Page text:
As a financial planner my job is to guide people on how best to financially prepare for their future. Whether their goal is to get debt under control, budget better, ease into retirement, protect their family or discuss what to do with the proceeds of a home sale, the goal is to provide security and peace of mind.
The strategies I suggest are the result of careful listening and thorough planning. The advice I offer might be disruptive and not what they want to hear, but I can help implement these strategies.
In the end, however, people do not always do the right thing. Their actions might not make sense financially, or even personally from my perspective, but they do so anyhow. There may be a reason for doing the wrong thing. A parent may be supporting an adult child they should have let loose years ago, but the heart has its own reasons. They may take on debt to fund a home renovation, delaying their retirement, but feel a new kitchen will bring joy to their life, and is worth the price to be paid.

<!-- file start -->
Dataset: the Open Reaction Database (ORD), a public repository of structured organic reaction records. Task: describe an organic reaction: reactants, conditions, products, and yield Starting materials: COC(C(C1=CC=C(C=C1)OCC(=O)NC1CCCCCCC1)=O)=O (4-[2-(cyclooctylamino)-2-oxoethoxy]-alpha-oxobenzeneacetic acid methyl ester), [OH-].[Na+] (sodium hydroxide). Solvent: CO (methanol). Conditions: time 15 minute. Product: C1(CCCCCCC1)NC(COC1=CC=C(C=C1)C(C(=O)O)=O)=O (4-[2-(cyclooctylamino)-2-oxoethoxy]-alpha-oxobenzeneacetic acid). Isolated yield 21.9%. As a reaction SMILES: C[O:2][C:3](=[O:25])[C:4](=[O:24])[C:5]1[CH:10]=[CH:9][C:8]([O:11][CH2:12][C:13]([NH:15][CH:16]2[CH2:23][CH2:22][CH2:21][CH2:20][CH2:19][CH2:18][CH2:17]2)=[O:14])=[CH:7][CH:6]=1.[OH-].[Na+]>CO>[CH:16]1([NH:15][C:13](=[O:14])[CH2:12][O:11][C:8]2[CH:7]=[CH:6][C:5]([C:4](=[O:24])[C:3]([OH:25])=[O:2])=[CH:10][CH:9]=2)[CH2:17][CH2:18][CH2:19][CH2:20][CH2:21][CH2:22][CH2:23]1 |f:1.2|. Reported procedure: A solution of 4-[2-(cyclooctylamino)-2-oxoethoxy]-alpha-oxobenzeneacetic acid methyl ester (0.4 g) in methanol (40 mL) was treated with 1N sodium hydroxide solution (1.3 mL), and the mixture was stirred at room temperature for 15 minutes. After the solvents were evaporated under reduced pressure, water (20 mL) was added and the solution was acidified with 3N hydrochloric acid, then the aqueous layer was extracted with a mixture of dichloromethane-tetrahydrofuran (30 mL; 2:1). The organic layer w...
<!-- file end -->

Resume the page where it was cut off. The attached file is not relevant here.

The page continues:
When I was a newly single mother with three young children and no support payments, I struggled to provide, not only the necessities of life, but for things that enhanced their quality of life. There were choirs, music lessons, sports and modest family vacations. To pay for these I sometimes borrowed on the equity in my home, grateful that I had that. For several years my mortgage went up instead of down. If, at that time, I would have consulted with a financial planner, they would have told me that I could not have afforded those extras, and they would have been absolutely right. I did the wrong thing and did so without regret.
If we do the wrong thing, we need to accept the consequences of our actions. The child living in the basement may not learn independence and use resources meant for our retirement. A renovation might delay our retirement plans. As a consequence of my financial decisions, it takes longer to pay off my mortgage and grow my own retirement fund. I will need to work longer. My actions all those years ago could be viewed as wrong or at least not sensible, but in the long term it has all worked out.
As long as we accept the consequences of our decision and the impact it will have on our own life, then is doing the wrong thing really wrong?